Having grown accustomed to her mother’s drinking as a child, Victoria considers her husband’s condition a sadness or illness that descends on some individuals, just as schizophrenia used to land on Gene. In time, however, the couple’s relationship breaks down, leaving Victoria at risk of being preyed on by boring men, ‘the hopeless kind that goggle at you through thick spectacles and talk about sex or their mothers’ all the time.

The narrative also touches on WW2 with powerful descriptions of the devastation caused by flying bombs, leaving homes and buildings ripped apart, exposing the contents within. Nevertheless, despite the tragedy of the situation, Comyns lightens the tone now and again, casting her eye on the surreal and absurd with those wonderful details she so expertly invokes.

An old woman was fined for feeding ducks on a public pond and a light-hearted girl in the provinces was sent to prison for flashing a torch in boys’ faces. Once I told a man at a party that my grocer occasionally let me have extra butter and he said that I was sinking ships. He was so angry that his eyes became crossed and I hurriedly left. Later I discovered that this man who thought I was sinking ships used to buy black-market petrol from dustmen who siphoned it out from their petrol tanks. Then there were people who loved to queue; they joined any old queue that was going. (p. 260)

As the novel draws to a close, we find the two sisters reunited, reflecting on the cards that life has dealt them. Victoria’s son, Paul, is all grown up, studying art at Camberwell college, newly married with a young baby and promising prospects of his own. Blanche’s children are also ploughing their own furrows while their parents are still together, content with their lives in middle age. Meanwhile, there are new opportunities on the horizon for Victoria as she looks to the future.

In terms of style and subject matter, Mistletoe feels quite similar to Our Spoons Came from Woolworths, another novel that explores the choices open to women at this time. Interestingly, both books draw much of their power from the tone of voice Comyns employs – a childlike, matter-of-fact delivery that really adds to their appeal. Despite Mistletoes dark themes – poverty, alcoholism, mental illness, and abortion – there’s a lightness of touch in Comyns’ writing, the flashes of deadpan humour fitting beautifully within the context of the story. In summary then, a sensitive portrayal of a life touched by mistletoe – another brilliant novel by one of my favourite women writers.

A Touch of Mistletoe is published by Daunt Books; my thanks to the publisher and the Independent Alliance for kindly providing a review copy.

My favourites from a year in reading, 2022 – the books that almost made it

This December, I found it harder than usual to settle on a manageable number of titles for my ‘Books of the Year’ lists. In truth, there were very few disappointments amongst the 100+ books I read in 2022, partly because I tend to gravitate towards the mid-20th century for my reading. These modern classics have stood the test of time for a reason; in other words, they’re VERY GOOD!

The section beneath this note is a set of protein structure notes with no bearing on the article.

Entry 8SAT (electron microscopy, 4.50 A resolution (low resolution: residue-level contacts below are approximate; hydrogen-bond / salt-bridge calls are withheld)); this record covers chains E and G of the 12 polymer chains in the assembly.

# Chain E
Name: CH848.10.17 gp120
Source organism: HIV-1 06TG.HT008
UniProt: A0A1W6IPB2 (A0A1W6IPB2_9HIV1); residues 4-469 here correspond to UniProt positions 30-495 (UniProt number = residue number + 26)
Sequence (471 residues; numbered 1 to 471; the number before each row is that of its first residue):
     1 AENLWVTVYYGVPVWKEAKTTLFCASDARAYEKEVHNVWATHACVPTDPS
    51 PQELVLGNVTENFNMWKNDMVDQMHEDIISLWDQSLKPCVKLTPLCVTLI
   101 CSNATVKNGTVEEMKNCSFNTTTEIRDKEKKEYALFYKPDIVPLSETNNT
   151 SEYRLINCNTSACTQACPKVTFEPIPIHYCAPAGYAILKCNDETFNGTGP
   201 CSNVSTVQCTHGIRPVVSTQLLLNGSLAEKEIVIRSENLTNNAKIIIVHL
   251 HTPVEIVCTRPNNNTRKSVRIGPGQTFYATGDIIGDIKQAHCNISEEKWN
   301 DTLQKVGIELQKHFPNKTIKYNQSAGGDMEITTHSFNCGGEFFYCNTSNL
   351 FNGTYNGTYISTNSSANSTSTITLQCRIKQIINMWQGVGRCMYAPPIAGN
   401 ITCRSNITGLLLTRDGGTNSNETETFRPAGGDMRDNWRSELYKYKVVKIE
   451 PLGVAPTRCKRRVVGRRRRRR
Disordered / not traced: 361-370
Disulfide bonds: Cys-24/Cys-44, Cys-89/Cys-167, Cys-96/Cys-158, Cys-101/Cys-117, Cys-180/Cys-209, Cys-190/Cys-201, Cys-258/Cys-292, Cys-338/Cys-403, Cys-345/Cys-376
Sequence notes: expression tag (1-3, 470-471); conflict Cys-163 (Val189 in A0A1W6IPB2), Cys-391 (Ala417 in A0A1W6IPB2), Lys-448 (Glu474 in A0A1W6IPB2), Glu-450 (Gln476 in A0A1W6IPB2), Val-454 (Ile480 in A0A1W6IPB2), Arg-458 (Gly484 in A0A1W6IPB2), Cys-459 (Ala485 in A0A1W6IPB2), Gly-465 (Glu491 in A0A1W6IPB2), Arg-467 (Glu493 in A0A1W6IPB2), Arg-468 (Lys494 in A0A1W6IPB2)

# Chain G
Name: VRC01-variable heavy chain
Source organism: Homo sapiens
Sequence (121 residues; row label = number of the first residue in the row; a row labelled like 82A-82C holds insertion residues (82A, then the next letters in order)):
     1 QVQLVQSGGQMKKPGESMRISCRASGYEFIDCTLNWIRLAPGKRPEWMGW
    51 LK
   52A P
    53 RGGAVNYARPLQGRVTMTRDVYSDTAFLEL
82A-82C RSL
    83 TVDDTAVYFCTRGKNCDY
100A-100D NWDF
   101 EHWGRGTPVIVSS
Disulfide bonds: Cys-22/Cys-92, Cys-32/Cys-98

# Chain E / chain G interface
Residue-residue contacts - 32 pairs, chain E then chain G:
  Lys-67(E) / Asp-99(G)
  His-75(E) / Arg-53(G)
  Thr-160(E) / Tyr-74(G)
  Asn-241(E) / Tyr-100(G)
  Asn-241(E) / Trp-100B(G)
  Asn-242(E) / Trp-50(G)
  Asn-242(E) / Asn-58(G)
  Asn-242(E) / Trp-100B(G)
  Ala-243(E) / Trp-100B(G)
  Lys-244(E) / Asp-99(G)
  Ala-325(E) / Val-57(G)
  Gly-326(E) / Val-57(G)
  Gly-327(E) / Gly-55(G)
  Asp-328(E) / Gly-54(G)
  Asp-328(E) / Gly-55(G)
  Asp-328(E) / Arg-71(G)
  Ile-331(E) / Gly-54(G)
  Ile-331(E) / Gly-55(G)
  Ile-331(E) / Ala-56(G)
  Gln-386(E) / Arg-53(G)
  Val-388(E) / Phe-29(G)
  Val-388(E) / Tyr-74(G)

As I looked back at this year’s reading, I found myself earmarking another eight books that didn’t quite make it into my final selections. All these books are brilliant in their own individual ways, and any of them could have easily found their way onto my ‘best of’ lists had I been compiling them on a different day. So, just in case you need yet another list of suggestions for your toppling TBR piles, here are books that almost made it. Enjoy!

Something in Disguise by Elizabeth Jane Howard (1969)

Back in October 2021, the Backlisted team covered Elizabeth Jane Howard’s 1969 novel Something in Disguise on their Halloween episode of the podcast. It’s a book I had read before, with somewhat mixed feelings. However, Andrew Male and Laura Varnam’s impassioned case for it being a rather sly, perceptive novel about the horrors of domestic life prompted me to revisit it with a fresh pair of eyes. Naturally, they were right! (How could they not be?) On my second reading, I found it much more chilling from the start, partly because I already knew just how painfully the story would play out for some of the key characters involved…The less said about the plot the better; just cut to the book itself.

Gigli, One of Us by Irmgard Keun (1931, (tr. Geoff Wilkes, 2013)

Irmgard Keun’s novellas always have something interesting to offer, and this striking portrayal of a determined young woman in Weimar-era Cologne did not disappoint. Right from the very start, I found Gilgi an utterly captivating protagonist, a strong feminist presence with a thoroughly engaging voice. In essence, the novella explores Gilgi (and the competing demands on her future direction) as she finds herself torn between two seemingly irreconcilable passions: her desire for independence and a successful career vs her love for the free-spirited Martin and the emotional fulfilment this delivers. Keun does a terrific job capturing her protagonist’s conflicted emotions, frequently in a state of flux. In many respects, this is a very progressive book. Not only is it written in a modernist style, but it also touches on several forward-thinking themes, including adoption, opportunities for women in the workplace, financial independence from men, sex outside of marriage, unwanted pregnancy, and the impact of debt on a person’s mental health. A thoroughly engaging book by one of my favourite women writers in translation.

The House of Dolls by Barbara Comyns (1989)